Admit it: sometimes you can’t help but feel like a broken record when talking to your child.
“Don’t touch that.”
“I just told you stop touching that.”
“I said STOP TOUCHING IT!”
It’s a frustrating dialogue, and one that’s bound to fray the ends of your patience. Is your toddler testing your resolve, deliberately disobeying you in order to get your attention? Perhaps, but that’s not the only explanation. While toddlers can certainly be impulsive and defiant, they’re also extremely forgetful. This is because their memory is only just beginning to develop. The simple task of remembering names, objects, places and rules can be extremely overwhelming for a young child. After all, toddlers are just starting to use and comprehend most words at this point in their lives. Developing the cognitive abilities necessary to fully understand this new vocabulary takes time and practice.
Thankfully, there are a few things that parents can do in order to help children recall rules whilst also building up the brain cells responsible for memory development. Take a trip down Memory Lane with these simple but effective practices.
Think about one of the most memorable moments in your own life. What is it about this event that makes it ‘sticky’ or easy to recall? It has to grab your attention in some way, shape or form. In other words, you remember it because it is memorable. Novelty and creativity can go a long way to helping your toddler remember important facts. This is because preschoolers naturally remember things that they find interesting. So put on a funny hat, make a video, or enlist the help of the family pet when telling your child something important.
Looking for fun ways to improve your child’s memory? Check out our Pinterest board for memory game suggestions, tools and helpful tips.
Don’t Just Repeat Yourself. Tell a Story.
Repetition, though it aids with the storage of important information, doesn’t actually enhance memory development. You’re better off to tell your child a story about the topic or concept in question. Preschoolers have a much easier time extracting general principles when something is explained in a narrative format. This is often why children enjoy hearing the same story over and over again. While they’re expose to the repetitive nature of the lesson, it’s the story that’s actually caught their attention.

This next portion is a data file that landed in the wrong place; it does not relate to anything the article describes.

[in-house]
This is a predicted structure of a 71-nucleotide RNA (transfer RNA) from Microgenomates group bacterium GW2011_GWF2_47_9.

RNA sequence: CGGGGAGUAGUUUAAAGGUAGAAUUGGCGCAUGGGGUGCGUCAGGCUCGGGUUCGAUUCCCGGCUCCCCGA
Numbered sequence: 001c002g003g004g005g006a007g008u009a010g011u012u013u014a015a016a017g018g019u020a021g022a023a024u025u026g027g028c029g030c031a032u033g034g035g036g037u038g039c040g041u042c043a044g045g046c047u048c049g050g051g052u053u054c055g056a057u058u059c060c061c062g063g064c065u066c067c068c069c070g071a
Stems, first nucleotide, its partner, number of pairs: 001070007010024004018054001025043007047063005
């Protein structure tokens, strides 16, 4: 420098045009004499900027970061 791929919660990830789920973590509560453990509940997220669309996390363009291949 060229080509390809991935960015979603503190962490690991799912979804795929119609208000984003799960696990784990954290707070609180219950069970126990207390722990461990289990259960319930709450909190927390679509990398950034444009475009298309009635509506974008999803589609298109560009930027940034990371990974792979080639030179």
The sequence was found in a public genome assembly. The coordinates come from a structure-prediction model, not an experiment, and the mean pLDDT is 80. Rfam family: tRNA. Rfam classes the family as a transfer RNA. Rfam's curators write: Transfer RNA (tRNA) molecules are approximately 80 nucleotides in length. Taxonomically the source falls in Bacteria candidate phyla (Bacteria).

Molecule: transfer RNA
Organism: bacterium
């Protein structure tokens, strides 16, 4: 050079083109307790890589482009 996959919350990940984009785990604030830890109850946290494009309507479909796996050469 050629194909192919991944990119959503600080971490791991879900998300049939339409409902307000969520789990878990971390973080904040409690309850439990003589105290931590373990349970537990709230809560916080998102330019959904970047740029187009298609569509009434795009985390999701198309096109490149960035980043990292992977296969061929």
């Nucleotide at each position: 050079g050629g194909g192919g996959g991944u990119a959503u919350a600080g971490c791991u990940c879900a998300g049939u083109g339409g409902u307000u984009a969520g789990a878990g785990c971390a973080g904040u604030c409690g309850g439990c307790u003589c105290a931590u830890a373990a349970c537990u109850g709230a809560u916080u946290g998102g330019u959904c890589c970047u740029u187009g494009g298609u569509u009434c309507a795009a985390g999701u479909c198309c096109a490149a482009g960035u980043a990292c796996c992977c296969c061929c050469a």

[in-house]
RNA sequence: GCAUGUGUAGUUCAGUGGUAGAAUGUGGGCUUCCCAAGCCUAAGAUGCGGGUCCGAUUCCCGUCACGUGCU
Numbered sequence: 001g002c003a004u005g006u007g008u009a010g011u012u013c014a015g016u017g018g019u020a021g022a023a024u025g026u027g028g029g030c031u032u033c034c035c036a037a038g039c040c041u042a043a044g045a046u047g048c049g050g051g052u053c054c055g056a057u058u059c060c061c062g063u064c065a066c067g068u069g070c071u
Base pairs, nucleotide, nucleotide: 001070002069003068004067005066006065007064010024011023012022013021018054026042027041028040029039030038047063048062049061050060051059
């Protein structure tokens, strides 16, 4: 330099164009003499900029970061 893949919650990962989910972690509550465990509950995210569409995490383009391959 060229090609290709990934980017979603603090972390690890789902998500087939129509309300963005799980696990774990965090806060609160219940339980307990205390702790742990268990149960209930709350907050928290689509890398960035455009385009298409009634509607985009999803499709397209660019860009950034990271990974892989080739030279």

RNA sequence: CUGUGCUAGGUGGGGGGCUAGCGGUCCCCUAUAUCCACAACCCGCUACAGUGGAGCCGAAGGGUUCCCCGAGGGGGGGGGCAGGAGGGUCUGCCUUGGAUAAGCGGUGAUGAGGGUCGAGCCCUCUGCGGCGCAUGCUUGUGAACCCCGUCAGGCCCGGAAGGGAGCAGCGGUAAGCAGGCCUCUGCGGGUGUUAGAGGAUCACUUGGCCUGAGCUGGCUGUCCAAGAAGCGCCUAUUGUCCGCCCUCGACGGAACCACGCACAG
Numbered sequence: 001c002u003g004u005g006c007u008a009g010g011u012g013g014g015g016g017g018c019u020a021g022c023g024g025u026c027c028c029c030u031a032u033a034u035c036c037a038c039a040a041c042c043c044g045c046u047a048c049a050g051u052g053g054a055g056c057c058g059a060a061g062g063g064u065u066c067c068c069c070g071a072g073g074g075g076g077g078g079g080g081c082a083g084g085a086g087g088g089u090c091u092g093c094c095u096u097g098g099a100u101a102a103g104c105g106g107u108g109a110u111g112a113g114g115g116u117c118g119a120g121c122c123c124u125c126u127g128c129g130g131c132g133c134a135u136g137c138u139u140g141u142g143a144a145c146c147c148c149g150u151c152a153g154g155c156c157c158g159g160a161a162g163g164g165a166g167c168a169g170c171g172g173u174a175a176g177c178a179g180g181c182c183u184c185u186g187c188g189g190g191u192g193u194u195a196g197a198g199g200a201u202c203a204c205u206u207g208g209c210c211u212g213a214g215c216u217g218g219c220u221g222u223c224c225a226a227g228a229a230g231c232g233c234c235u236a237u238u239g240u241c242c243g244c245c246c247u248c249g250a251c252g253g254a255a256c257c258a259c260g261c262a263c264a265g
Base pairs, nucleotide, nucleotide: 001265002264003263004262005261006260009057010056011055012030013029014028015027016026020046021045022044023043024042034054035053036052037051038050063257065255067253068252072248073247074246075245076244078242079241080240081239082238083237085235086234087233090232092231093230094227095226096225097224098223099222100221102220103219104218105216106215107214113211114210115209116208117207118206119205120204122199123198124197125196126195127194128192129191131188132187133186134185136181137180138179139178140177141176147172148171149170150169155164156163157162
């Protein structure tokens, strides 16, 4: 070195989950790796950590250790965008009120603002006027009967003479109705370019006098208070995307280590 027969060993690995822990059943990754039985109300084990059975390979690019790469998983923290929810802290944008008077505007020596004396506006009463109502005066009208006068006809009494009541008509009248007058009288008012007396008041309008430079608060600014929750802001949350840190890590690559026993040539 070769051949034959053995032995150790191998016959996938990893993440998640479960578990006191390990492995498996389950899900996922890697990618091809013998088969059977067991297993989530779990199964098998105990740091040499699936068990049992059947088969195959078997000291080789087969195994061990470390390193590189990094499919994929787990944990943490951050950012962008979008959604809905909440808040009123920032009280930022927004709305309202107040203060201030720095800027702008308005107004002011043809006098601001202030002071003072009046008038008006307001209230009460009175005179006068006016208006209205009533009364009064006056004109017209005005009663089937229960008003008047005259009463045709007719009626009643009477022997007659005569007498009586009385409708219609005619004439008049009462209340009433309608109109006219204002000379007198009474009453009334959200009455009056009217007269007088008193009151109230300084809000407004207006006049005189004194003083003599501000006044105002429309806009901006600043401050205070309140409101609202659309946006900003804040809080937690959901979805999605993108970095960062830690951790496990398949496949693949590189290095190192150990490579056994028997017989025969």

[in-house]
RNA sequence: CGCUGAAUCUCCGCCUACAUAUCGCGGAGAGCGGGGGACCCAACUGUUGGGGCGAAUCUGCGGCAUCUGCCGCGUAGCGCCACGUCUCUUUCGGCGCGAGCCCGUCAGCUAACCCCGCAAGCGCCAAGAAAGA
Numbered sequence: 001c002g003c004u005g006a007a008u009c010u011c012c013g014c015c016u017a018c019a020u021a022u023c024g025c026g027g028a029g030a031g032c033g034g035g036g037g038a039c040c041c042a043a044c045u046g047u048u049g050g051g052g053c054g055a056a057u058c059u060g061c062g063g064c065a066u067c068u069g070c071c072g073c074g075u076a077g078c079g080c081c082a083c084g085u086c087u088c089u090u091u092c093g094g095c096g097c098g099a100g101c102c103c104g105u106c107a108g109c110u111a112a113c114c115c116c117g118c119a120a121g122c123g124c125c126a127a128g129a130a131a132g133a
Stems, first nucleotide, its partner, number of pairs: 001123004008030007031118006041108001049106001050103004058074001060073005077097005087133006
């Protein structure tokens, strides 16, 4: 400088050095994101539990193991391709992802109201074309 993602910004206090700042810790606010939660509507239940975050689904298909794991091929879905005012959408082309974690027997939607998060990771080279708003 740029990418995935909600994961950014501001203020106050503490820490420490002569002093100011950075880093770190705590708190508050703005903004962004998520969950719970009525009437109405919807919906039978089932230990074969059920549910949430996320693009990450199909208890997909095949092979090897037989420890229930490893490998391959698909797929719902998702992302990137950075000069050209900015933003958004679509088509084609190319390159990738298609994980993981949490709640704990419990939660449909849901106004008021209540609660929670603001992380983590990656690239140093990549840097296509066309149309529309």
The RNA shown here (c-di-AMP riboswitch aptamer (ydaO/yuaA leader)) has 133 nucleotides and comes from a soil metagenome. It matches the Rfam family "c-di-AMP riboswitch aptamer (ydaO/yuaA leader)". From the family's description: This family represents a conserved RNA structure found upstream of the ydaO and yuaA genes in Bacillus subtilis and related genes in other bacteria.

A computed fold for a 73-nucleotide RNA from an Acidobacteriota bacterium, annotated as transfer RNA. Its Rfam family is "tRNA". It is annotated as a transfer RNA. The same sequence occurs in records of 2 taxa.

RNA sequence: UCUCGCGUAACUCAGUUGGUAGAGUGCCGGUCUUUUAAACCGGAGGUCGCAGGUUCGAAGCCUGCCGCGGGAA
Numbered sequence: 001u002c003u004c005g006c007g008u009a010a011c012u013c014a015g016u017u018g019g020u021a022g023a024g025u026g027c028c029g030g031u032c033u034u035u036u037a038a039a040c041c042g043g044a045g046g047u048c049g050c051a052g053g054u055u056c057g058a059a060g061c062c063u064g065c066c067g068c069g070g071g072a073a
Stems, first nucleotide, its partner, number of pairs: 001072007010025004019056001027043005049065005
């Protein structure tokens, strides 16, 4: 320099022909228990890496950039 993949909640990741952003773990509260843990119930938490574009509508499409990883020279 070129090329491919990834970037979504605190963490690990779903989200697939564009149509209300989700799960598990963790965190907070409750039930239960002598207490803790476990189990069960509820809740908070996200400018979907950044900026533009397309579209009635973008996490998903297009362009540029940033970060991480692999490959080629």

What’s more, researchers have found that children who understand how to recount their own stories have a much easier time developing important memory skills. In fact, the simple act of talking about the past with a child can have a huge impact on their ability to remember things. Parents can aid in the development of their child’s storytelling skills by prompting them to elaborate on their experiences. Say, for example, that your four-year-old lost her favorite plastic dinosaur sometimes after lunch. Help her recount her steps beginning with when and where she and Mr. T-Rex were last playing. Asking leading questions, like whether or not Mr. T-Rex required a bathroom break during the play session, will help your toddler reconstruct their day, as well as aid in their memory development.
Practice, Practice, Practice
We’ve all heard the saying, “practice makes perfect,” but in the case if childhood memory development, practice is what makes memory permanent. The more often a memory is recalled, the stronger it becomes – much in the same way that regular exercise helps strengthen muscles. Put this into practice by integrating concepts that you want your child to remember into everyday routines. Have your child identify numbers from address signs while out for a walk. Let her use your cellphone to call her grandparents or some other phone number that you’re trying to teach her to remember.
Enhance your child’s memory and have some fun at the same time. Check out the memory games inside our Busytown Mysteries interactive app today.